Though I traditionally despise the New York Times and it’s Crap-pile claims to be “All that’s fit to print,” here is something actually worth reading (I guess you can’t skew a tech review too much).
This was great for me to hear because I always wondered what the real advantage of extremely large megapixel resolutions. So – without further ado, David Pogue writes:
On the show, we did a test. We blew up a photograph to 16 x 24 inches at a professional photo lab. One print had 13-megapixel resolution; one had 8; the third had 5. Same exact photo, down-rezzed twice, all three printed at the same poster size. I wanted to hang them all on a wall in Times Square and challenge passersby to see if they could tell the difference.Even the technician at the photo lab told me that I was crazy, that there’d be a huge difference between 5 megapixels and 13.
I’m prepared to give away the punch line of this segment, because hey—the show doesn’t air till February, and you’ll have forgotten all about what you read here today, right?
Anyway, we ran the test for about 45 minutes. Dozens of people stopped to take the test; a little crowd gathered. About 95 percent of the volunteers gave up, announcing that there was no possible way to tell the difference, even when mashing their faces right up against the prints. A handful of them attempted guesses—but were wrong. Only one person correctly ranked the prints in megapixel order, although (a) she was a photography professor, and (b) I believe she just got lucky.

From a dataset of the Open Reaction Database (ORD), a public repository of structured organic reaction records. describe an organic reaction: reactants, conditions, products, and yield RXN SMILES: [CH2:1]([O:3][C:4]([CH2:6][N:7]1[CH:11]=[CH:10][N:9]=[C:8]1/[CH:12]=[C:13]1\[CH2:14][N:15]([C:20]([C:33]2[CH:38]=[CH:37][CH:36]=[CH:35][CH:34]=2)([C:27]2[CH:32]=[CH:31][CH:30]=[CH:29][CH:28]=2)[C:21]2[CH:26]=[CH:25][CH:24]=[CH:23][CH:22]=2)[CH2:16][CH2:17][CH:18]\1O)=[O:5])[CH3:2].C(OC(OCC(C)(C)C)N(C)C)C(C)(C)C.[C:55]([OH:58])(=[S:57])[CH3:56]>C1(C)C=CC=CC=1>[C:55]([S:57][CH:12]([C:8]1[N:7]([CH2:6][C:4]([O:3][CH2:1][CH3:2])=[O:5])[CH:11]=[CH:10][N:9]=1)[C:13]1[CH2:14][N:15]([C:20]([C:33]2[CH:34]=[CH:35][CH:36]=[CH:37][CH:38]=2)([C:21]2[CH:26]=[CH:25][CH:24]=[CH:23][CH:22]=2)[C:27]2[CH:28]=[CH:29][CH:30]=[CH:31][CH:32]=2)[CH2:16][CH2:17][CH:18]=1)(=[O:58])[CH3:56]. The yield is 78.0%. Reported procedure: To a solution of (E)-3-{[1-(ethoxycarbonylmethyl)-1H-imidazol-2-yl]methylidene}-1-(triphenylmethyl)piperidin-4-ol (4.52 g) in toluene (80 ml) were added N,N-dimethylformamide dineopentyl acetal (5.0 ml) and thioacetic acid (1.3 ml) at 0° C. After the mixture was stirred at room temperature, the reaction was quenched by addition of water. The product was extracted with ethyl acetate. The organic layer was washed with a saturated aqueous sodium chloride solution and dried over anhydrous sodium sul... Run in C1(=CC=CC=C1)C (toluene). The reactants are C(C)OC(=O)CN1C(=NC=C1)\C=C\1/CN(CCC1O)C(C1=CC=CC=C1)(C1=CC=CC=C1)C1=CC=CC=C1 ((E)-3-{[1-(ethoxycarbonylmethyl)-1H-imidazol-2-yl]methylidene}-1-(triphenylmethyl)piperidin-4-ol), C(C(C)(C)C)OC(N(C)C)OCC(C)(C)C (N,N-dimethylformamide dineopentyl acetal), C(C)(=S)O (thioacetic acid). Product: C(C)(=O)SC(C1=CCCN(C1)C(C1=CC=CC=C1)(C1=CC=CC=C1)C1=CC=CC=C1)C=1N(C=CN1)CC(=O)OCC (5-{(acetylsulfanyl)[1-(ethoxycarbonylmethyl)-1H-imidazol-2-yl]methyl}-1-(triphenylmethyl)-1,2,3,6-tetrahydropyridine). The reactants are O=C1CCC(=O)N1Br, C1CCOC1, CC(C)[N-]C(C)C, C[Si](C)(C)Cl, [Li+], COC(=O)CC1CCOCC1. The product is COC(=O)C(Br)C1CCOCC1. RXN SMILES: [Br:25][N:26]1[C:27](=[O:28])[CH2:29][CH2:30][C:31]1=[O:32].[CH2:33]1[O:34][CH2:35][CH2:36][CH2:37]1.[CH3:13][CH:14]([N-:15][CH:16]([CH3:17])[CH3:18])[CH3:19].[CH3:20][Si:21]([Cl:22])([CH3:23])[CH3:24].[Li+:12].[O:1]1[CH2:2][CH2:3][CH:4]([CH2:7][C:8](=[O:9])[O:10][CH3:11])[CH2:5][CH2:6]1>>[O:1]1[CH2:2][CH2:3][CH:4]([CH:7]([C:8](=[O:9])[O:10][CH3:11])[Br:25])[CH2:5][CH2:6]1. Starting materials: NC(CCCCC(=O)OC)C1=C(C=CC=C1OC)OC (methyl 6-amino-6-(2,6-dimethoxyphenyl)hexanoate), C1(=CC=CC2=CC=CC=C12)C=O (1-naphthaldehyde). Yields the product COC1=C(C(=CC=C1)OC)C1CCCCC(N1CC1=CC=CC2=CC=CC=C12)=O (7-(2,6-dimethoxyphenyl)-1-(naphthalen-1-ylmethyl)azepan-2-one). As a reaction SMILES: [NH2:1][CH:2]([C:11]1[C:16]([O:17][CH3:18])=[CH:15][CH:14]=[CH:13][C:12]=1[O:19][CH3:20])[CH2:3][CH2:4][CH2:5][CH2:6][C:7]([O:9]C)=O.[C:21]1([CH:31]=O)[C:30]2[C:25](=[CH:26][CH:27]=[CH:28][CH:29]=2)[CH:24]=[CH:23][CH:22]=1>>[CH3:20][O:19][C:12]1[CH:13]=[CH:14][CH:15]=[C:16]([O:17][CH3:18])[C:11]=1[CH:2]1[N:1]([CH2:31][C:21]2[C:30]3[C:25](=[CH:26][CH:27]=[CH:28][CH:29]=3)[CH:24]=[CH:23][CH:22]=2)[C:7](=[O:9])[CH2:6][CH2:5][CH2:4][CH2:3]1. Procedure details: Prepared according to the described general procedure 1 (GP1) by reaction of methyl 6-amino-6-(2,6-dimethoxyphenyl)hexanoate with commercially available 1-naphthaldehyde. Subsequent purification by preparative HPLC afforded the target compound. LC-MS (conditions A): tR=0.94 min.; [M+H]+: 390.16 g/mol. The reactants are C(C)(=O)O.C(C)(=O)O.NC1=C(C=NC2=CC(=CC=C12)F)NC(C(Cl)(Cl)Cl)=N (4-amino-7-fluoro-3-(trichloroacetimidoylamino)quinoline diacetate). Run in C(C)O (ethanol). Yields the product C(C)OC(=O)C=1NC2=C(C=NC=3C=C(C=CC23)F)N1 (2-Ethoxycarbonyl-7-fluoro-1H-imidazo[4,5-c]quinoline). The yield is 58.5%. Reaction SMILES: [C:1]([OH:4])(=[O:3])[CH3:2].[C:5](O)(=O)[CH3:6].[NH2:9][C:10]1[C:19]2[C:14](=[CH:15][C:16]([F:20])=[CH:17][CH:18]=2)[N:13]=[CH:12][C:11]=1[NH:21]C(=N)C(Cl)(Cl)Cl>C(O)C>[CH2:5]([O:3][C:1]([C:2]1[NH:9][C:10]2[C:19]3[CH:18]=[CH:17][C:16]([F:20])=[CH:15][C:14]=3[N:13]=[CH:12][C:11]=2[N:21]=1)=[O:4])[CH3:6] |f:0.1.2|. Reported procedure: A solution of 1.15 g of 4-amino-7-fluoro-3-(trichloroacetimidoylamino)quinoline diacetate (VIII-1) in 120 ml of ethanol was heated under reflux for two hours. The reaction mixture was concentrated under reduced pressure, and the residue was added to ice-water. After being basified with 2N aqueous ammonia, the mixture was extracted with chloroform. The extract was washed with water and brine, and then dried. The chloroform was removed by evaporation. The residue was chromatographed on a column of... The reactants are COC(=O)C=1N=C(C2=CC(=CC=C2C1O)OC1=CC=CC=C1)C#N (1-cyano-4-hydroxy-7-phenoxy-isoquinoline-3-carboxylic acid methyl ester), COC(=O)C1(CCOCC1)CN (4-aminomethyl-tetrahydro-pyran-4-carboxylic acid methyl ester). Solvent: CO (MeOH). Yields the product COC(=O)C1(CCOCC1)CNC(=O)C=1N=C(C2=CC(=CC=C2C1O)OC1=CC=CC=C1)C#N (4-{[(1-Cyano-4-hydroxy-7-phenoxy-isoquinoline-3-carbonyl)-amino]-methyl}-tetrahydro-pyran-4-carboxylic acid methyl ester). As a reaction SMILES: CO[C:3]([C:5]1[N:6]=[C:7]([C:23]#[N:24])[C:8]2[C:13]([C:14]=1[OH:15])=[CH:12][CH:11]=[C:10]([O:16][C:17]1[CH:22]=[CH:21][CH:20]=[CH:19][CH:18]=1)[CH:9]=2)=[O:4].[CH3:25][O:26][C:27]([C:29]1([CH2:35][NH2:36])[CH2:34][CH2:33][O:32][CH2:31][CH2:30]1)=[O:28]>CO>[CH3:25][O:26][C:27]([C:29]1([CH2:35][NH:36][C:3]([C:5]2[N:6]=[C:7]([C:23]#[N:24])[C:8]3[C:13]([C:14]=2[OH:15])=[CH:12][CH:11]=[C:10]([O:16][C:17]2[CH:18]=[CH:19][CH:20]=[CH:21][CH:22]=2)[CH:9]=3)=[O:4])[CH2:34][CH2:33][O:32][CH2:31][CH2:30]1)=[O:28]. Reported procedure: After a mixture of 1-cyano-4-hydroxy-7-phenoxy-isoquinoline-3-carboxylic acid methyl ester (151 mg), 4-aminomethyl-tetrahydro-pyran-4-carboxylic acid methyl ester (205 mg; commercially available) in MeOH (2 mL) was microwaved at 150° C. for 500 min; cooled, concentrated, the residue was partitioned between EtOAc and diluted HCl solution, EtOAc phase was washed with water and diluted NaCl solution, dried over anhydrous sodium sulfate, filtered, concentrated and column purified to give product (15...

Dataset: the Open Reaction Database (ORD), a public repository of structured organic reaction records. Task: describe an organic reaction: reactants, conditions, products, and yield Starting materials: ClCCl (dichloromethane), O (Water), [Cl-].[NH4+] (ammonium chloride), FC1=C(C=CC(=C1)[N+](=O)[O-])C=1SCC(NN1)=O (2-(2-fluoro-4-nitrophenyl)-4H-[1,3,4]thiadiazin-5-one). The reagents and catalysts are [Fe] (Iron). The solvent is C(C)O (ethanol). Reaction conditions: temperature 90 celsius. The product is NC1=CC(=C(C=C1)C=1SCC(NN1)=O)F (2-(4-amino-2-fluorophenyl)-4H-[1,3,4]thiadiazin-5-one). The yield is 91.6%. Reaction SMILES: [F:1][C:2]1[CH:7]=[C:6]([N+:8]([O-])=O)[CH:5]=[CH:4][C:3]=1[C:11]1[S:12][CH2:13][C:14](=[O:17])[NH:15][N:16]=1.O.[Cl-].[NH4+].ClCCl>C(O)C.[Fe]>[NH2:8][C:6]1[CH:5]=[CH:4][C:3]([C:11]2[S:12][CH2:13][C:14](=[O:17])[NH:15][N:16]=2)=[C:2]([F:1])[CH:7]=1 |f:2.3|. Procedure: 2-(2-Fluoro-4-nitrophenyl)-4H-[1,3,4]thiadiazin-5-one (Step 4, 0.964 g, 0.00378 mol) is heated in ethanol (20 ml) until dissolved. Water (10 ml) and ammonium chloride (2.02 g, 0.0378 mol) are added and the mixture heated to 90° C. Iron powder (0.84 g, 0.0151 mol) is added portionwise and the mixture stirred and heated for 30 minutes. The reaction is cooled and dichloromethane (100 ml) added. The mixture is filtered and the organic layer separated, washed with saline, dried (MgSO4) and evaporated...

I’m telling you, there was NO DIFFERENCE.
So the moral of the story: a better camera does not only = more mega pixels. If you are looking for quality – think about things like the burst speed and how quickly it can write to it’s media drive. Also – seriously consider how “serious” you want to be as a photographer. Most people can do just fine with something moderate to bottom-high-end. Really – learning to take great pictures with a basic camera is a far cheaper and better investment.